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Kentucky ranks No. 1 in child abuse cases nationwide for third straight year, Indiana holds highest death rate

Experts and advocates fear the COVID-19 pandemic will bring a spike in child abuse cases.

LOUISVILLE, Ky. — For the third year in a row, Kentucky has the highest child abuse rate in the country. Meanwhile, Indiana holds the highest child abuse death rate nationwide.

Norton Children's Hospital planted pinwheels outside its building to bring attention to the alarming trend Kentucky is trying to tackle as Child Abuse Awareness Month starts.

"The pinwheels are supposed to represent children's joy and childhood and that they deserve to have a childhood and our work to preserve that," said Dr. Jennie Green with Norton Children's Hospital. 

According the U.S. Department of Health & Human Services Children’s Bureau "Child Maltreatment 2019" report, Kentucky had 20,130 child abuse cases. That's about 20 out of every 1,000 children. 

"To visualize that, that's filling up the entire Yum! Center and then having children beyond the building and that is terrifying," said Lindsay Wehr, senior vice president of strategy and outreach for Kosair Charities. 

Indiana's child abuse rate improved, but it ranked No. 1 for the most deaths. In 2019, 116 children died in the Hoosier state.

"It's everyone's role to help prevent child abuse, it's everyone's role to help recognize child abuse and that they really can save lives," Green said.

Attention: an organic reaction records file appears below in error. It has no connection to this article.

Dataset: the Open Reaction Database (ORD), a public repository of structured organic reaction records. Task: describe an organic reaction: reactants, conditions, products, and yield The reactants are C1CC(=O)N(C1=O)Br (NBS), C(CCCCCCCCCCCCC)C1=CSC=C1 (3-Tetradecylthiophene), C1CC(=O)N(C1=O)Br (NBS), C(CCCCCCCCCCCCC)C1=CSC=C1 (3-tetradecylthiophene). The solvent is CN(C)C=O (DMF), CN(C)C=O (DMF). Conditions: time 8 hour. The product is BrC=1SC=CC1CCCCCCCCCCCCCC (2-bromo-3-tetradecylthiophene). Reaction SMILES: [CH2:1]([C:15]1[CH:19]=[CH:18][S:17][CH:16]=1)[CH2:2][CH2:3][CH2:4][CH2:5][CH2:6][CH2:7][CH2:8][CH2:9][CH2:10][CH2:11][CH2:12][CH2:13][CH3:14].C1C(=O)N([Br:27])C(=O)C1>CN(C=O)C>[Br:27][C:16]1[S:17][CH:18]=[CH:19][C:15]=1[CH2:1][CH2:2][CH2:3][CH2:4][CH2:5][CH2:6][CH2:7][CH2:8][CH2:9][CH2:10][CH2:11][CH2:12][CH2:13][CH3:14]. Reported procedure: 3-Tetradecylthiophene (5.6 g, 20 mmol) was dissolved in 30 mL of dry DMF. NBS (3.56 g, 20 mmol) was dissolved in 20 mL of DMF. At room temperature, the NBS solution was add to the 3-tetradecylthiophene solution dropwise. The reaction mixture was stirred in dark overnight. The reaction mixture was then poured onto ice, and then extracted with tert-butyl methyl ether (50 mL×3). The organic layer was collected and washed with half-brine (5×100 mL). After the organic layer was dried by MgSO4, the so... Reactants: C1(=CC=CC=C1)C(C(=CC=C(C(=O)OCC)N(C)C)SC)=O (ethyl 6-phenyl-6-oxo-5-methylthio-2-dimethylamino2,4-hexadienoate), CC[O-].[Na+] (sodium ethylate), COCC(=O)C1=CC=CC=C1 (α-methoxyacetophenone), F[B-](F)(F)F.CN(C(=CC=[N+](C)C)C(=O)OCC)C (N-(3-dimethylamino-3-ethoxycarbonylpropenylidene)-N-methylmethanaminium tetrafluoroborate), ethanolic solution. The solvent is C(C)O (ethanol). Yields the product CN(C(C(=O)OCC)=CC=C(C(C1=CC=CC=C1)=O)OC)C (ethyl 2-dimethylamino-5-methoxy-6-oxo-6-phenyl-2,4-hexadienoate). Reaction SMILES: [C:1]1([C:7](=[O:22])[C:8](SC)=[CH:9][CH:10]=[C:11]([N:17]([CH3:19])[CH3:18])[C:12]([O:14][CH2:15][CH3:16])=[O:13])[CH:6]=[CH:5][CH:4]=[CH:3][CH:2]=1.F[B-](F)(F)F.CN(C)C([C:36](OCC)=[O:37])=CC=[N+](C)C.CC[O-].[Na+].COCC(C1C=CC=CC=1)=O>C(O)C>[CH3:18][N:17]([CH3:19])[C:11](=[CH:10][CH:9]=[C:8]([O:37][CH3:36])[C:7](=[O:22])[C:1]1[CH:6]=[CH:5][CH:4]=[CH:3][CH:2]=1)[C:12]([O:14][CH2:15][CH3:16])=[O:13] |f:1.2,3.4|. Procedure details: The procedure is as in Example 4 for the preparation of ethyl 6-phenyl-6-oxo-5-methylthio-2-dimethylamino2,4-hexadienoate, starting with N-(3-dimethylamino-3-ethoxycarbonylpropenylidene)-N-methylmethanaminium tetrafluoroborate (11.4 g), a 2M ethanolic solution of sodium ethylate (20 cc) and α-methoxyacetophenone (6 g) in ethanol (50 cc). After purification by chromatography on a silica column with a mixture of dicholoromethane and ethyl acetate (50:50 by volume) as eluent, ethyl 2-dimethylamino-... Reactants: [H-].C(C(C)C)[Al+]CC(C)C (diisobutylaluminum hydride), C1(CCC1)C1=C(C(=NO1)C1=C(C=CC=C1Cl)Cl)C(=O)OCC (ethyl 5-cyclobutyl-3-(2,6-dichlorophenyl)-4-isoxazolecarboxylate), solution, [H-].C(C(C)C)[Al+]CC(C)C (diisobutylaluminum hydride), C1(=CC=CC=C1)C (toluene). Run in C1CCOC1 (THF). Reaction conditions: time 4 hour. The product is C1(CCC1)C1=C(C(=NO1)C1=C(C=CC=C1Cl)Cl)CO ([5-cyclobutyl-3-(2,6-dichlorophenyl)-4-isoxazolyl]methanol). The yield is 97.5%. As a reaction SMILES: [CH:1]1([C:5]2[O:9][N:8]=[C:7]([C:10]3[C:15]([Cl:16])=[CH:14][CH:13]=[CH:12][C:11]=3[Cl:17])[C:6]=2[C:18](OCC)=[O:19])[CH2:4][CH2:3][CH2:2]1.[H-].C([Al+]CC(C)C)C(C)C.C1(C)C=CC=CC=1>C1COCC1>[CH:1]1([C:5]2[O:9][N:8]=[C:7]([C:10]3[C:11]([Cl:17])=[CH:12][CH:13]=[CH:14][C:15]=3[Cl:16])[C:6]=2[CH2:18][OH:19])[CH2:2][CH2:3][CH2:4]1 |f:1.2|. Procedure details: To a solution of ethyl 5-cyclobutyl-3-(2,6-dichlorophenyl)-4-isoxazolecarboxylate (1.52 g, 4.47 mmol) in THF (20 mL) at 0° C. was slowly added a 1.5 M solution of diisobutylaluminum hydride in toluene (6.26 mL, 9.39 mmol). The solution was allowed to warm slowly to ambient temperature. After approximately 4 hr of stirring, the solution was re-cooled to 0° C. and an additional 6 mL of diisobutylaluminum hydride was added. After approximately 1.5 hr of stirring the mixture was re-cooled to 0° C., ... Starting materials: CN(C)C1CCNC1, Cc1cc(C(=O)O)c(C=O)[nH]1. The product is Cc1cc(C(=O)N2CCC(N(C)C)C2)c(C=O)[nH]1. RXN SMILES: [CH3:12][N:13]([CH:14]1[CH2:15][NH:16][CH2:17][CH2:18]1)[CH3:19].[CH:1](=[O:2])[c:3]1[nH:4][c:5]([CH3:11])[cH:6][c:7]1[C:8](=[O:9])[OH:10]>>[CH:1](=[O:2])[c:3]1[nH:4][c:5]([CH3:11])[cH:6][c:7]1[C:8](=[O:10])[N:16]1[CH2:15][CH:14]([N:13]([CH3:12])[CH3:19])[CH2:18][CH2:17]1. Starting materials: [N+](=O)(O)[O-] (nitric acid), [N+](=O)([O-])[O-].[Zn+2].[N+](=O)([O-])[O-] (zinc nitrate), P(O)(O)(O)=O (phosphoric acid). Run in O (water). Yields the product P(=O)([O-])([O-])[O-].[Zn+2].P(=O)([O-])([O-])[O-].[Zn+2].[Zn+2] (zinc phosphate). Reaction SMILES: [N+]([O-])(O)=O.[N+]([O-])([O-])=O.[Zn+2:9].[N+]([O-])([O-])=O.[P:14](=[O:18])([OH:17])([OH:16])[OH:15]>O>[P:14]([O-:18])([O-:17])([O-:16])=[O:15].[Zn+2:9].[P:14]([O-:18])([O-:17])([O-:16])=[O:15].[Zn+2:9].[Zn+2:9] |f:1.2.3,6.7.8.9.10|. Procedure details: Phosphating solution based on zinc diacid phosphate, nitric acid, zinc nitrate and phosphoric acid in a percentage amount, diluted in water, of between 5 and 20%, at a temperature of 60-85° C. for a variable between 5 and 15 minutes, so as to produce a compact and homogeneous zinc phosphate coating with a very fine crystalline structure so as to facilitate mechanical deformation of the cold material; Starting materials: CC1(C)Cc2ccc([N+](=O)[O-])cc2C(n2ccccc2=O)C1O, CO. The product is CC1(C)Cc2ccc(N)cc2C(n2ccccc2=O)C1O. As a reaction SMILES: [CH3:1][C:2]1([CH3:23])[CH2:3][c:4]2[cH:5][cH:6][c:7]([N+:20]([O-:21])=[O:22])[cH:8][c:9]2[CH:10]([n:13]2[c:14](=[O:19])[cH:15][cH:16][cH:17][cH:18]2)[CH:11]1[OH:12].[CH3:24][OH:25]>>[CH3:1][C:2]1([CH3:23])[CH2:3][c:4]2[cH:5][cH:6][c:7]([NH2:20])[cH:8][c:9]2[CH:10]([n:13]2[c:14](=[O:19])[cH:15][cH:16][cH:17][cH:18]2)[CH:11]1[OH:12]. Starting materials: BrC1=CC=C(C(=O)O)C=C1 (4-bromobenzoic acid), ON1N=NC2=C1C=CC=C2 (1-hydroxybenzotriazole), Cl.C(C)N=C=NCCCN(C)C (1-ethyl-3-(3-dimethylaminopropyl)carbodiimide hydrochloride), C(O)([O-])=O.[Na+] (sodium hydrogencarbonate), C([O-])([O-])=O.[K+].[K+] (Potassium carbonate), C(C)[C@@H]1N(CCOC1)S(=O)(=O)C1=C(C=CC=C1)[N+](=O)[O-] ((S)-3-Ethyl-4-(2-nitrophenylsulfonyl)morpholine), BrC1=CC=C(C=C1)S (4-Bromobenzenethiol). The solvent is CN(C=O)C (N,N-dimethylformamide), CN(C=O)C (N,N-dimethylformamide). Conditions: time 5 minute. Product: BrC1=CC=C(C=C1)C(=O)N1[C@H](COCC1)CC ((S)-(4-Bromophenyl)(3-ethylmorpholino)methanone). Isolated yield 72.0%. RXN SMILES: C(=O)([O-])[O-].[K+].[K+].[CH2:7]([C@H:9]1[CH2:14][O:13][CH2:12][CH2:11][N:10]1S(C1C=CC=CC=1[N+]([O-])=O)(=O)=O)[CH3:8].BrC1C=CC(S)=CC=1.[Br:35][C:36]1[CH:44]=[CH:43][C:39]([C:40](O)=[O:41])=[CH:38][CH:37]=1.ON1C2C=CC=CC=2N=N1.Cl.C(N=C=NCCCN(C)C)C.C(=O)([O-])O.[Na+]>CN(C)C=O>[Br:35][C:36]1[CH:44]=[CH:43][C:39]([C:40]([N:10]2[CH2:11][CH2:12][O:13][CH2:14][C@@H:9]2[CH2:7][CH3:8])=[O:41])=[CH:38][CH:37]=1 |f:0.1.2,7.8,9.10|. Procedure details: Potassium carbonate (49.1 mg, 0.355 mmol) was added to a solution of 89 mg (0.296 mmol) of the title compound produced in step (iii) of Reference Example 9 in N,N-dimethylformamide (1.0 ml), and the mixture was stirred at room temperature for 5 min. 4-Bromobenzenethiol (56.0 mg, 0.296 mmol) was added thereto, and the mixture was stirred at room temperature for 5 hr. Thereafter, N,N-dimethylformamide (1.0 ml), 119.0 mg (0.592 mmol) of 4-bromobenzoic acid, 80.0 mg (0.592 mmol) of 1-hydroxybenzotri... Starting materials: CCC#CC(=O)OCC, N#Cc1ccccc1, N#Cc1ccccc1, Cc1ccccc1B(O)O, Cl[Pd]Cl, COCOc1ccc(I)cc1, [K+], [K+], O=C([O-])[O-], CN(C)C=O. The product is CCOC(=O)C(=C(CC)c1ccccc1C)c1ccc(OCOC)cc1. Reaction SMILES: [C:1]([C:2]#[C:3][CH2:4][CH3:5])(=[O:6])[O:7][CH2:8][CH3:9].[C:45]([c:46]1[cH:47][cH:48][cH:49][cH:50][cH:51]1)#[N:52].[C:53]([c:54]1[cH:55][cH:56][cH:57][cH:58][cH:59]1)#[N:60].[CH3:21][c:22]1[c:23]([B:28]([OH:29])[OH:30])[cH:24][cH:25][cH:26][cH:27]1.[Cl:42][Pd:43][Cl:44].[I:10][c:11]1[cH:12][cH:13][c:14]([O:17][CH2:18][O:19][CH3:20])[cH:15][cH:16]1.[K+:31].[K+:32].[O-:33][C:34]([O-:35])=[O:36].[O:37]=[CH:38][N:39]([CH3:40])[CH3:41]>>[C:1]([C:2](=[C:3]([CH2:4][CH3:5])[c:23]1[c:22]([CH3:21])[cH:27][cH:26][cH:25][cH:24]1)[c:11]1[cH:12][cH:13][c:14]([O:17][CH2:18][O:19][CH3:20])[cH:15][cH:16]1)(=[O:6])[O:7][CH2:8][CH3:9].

Experts and advocates fear the COVID-19 pandemic will bring a spike in cases.

"It's because those eyes and ears are not there that typically are whether that's at your church in schools," Wehr said. 

Kentucky and Indiana prevention programs are finding creative ways to do outreach from training business owners to look out for signs or passing out brochures. 

"Repair people you know people who might go inside of homes or have access to children with families," said Sandy Runkle, director of programs at Prevent Child Abuse of Indiana. 

Norton Children's Hospital said anyone who sees something needs to say something. One way to help is by following the TEN-4 bruising rule, which means look out for signs on the torso, ears and neck.

"Those are sights of the body that are most important to recognize," Green said. "If you see injuries of those in kids younger than the age of 4 or in babies who are not yet cruising…then that would be a big red flag for child abuse that we would want you to seek medical care and also report that to child protective services."

For more information on recognizing physical abuse and preventing child abuse, click here.

RELATED: Pandemic means far fewer eyes on kids' welfare

RELATED: 'Unfortunately there will be something to report' | Police expect child abuse cases to rise as schools reopen

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